The Wild Geese

1978

The Wild Geese

Critics Consensus

No consensus yet.

63%

TOMATOMETER

Total Count: 8

75%

Audience Score

User Ratings: 5,621
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Movie Info

In this action film, a group of mercenaries, lead by Colonel Allen Faulkner (Richard Burton) are hired by a wealthy British businessman to invade an African country and restore the former leader to power in order to secure British business arrangements.

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Critic Reviews for The Wild Geese

All Critics (8) | Top Critics (2)

Audience Reviews for The Wild Geese

  • Jun 24, 2014
    Ah now this would or could be called 'Where Eagles Dare' set in Africa, after all that was the full intention of its director, to make a start studded action adventure movie. I guess for folk of the current era you could say its a possible 'Expendables' for the 70's...to a degree, but back in the day they often made films with rip roaring cast line ups like this so it wasn't overly unusual. The film is based on a novel and apparently the Wild Geese were an Irish merc army of the 17th century, but why would a modern unit of mercs call themselves that? are they Irish? is it simply because they are also mercs? odd. The mission is simple, drop into Swaziland and rescue an African leader who has been overthrown (I think) and due to be executed by his own men, then bounce back across the border before anyone knew they were there. The team are a hand picked bunch of mercs led by ex-British army officer Richard Burton, his main choices include Roger Moore, Richard Harris, Hardy Kruger and Jack Watson. The rest are hired help all recruited for their skills and experience of course, on top of that they have support from the British government. The mercs are being funded by the ruthless Stewart Granger who (for some reason) wants this African leader saved and devised the plan. The first thing that really hits you with this film is how charming everything is, the film is pretty old now (year I was born) but its all so quaint and olde worlde. You watch this now and look back at England and its incredible, the changes are VAST, the country is unrecognisable...but for the good or the bad? Seeing all the sets, props, outfits and military techniques its really quite amusing because you know at one time this was a slick modern action movie, but now oh my! I love how all the mercs wear that old British green camouflage getup with red berets! despite the fact they are in the barren dusty bush heavy terrain of Africa where they kinda stick out like...errr soldiers wearing green outfits and red berets. What I really love (and miss) is the fact that all the main characters are just regular guys who happen to be good solid soldiers. They're not a squad of super roided up muscle bound Arnie wannabes posing for the camera at every given opportunity, they are average Joe's with average physiques and normal haircuts. There isn't any hyper martial arts or ginormous explosions with vehicles flying through the air or masses of bloody squibs bursting all over the bush floor or slow motion mega stunts or gun porn or destruction porn yadda yadda yadda. Its a very grounded action film that actually revolves around quite a bit of dialog covering planning, tactics, a bit of redemption, a bit of heart and some classic silver screen hokey ass acting from the likes of Moore who chomps on a cigar the entire time. I just love Richard Harris's hair in this film...its sooooo damn 70's its untrue, can you even imagine an action star with hair like that in a modern blockbuster! I wanna see it happen. The film does start off pretty slow truth be told, nothing much happens for around the first 30 minutes at least, its all plot building and then training. When we do reach Africa the action gets going straight away as the men get stuck in rescuing their target. As I said this is no flashy modern CGI filled piece of crap, the action here is more along the lines of an old James Bond flick where enemies fall over and die when they clearly haven't received any bullet wounds. But despite the cheesy action it does feel satisfying, there is something refreshing about seeing some genuine old fashioned stars duke it out with lashings of hammy emotional drama as members of the unit go down in a blaze of glory. The score made me laugh though as throughout the action, no matter what happens, the score always seems quite upbeat and light-hearted. Some guy just got shot in the head, Roger Moore's eyebrow is in overdrive and Richard Harris's hair is flapping all over the show in a sweaty panic yet all the while the musical score chirps along to itself as though it were on a sunny Sunday drive. At no point does the score ever seem to fit the onscreen action! I have found this with many old films and their scores and its quite bizarre when you compare them to today's thundering rousing tear jerking symphonies. The film does descent into very familiar territory as the team gets picked off one by one as they attempt to escape their predicament. It is fun to watch and I was never that sure who would actually make it as this is the first time I've seen the film and there were a lot of mercs to choose from. Clearly the suave Moore wasn't gonna kick the bucket and amazingly Burton also makes it out alive despite the fact he's clearly way too old to be there, has a mountain of makeup on to hide his age, can't run to save his life and looks like he's about to keel over from heat exhaustion. There is effort to make the finale emotional as important team members bite the dust but personally I found the whole thing too silly really, not in a bad way but its just an old film simple as that. Must give kudos for having a homosexual merc on the team (especially for the era), hilarious as half the soldiers look like they should be drawing their pensions but lets not forget that's actually the point...still damn funny though. The films also touches on the treatment of black folk by the white mercs (this was the apartheid era), mainly the stereotypically blonde Nazi looking Afrikaner who unsurprisingly has to take care of the African leader they are rescuing, doesn't get on at first yet in the end they have virtually kissed and made up. It is a great military adventure which isn't entirely realistic and isn't played that way. Its more like an extended episode of The A-Team with some slightly controversial elements of the time. It almost feels like a film for boys, like toy soldiers and playing war, its daft, hokey and artificial merely giving blokes/young men/boys a chance to see their favourite Hollywood alpha males kick some ass. Its just unfortunate they set this Hollywood war game in a location where serious things were happening and it didn't really feel very suitable. But if you can look past the awkward political aspects of the era, its a solid romp at a time when male Hollywood stars were real men's men grrrr!.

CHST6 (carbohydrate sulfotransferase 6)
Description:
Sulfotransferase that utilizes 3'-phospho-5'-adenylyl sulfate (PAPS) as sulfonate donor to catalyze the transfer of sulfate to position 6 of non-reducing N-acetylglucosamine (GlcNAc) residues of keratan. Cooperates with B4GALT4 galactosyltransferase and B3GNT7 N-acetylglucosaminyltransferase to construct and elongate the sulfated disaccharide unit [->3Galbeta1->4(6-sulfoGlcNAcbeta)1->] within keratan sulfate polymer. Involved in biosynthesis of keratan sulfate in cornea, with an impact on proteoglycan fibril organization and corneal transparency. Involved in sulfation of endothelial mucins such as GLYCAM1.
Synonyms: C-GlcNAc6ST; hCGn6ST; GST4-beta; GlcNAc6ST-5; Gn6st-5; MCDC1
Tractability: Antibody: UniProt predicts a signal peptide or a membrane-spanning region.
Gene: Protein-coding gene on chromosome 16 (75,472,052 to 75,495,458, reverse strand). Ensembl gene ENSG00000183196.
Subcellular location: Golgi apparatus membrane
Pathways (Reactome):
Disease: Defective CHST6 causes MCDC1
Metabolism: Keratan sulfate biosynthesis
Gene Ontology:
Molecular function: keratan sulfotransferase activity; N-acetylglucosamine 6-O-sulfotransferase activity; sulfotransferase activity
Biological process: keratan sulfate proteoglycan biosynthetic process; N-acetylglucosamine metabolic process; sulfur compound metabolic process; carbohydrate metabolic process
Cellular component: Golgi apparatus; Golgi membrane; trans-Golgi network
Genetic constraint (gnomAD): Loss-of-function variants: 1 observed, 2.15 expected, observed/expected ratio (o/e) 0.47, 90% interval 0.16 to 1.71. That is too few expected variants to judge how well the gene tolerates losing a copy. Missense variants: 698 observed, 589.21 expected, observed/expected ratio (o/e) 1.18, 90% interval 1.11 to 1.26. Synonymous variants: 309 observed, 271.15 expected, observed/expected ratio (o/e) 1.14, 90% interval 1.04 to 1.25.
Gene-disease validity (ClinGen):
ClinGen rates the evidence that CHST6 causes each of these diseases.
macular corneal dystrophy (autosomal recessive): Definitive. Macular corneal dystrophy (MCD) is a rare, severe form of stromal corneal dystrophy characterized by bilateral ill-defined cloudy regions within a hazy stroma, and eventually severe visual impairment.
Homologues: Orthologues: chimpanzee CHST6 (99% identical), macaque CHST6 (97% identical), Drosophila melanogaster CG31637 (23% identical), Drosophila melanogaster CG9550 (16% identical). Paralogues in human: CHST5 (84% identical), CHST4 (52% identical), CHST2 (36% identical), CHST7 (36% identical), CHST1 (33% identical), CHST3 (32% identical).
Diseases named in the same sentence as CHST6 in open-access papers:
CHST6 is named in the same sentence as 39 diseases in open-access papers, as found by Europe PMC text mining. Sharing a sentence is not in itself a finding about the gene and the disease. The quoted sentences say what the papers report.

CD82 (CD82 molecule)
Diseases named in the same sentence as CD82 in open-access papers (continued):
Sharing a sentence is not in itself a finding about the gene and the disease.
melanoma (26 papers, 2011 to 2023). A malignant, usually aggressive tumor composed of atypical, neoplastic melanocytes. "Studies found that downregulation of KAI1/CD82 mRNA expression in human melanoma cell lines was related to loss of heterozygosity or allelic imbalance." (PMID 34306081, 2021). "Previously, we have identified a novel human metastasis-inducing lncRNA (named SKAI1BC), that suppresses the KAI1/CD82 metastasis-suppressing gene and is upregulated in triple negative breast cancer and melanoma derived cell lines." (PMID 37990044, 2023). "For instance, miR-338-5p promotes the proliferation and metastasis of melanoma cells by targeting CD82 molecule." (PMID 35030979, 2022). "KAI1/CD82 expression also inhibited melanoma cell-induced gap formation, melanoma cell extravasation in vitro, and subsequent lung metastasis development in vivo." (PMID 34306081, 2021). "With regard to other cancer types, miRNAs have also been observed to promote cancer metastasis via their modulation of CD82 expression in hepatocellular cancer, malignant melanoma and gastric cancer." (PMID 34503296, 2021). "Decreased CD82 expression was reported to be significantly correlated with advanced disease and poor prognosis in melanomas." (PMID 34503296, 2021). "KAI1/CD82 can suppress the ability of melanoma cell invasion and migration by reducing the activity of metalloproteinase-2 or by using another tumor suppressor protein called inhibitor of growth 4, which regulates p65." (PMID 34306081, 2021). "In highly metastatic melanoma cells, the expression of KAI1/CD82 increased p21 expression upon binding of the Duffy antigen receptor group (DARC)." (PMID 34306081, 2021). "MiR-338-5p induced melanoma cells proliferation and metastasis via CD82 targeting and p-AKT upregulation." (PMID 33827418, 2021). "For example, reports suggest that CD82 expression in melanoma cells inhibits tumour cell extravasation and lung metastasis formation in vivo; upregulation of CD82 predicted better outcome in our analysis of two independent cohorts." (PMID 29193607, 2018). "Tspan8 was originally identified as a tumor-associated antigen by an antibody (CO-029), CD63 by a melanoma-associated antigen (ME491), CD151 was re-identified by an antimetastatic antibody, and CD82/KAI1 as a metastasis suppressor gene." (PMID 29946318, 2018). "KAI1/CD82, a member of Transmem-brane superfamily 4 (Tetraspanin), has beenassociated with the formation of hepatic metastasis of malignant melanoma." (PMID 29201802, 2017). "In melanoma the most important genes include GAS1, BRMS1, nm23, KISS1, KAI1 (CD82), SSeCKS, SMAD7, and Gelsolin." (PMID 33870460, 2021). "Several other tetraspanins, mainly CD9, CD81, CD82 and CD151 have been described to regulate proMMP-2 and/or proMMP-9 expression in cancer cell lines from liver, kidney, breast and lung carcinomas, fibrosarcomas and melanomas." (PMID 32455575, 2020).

Phil H Super Reviewer
  • Feb 05, 2013
    A big, spectacular and explosive good time for two hours. It's smart, very funny and loaded with non-stop action. A classic action movie that you cant help but love. It's a thrilling and endlessly enjoyable British version of The Expendables. It's packed with action, humor, and a large list of British stars that all delivers the goods. I loved this film. Richard Harris, Roger Moore and Richard Burton are excellent together, they are the perfect combo of wit, attitude and heart. Movies like this are rarely made anymore but its nice to look back and see where our heroes of today were inspired from our heroes of back in the day.
    Al S Super Reviewer
  • Sep 12, 2010
    A entertaining good old blood and guts action-adventure, starring the late Richard Burton in a first-rate performance as a fearless veteran mercenary, Colonel Faulkner who has been employed by a sinister British banker, well played by Stewart Granger, who in a effort to advance his own business interests, wants him to free a deposed African president from a brutal prison in Africa, before he is executed by a ruthless dictator. Burton contacts and also hires his former mercenary compatriots, played terrifically by Roger Moore and Richard Harris, who organized 50 crack mercenary paratroops to go to a remote hostile corner of Africa to rescue the imprisoned president. Burton and his team of mercenaries accomplished their mission, only to fine out the hard way that they have been double-crossed by the banker, who has struck a new deal with the dictator. Solid direction by Andrew V. MacLaglen, with excellent supporting performances by Hardy Kruger, Jack Wetson, Winston Ntshona, John Kani, and Kenneth Griffith. The thrilling combat battle sequences are well-choreographed, and the nail-biting climactic escape is very suspenseful. Filmed on location in South Africa. Highly Recommended.
    Danny R Super Reviewer
  • May 12, 2010
    Wild Bunch vibe, with a british flavour. In many ways this has the soul and form that was lacking in The Expendables. British people truly are more badass by default.
    Tsubaki S Super Reviewer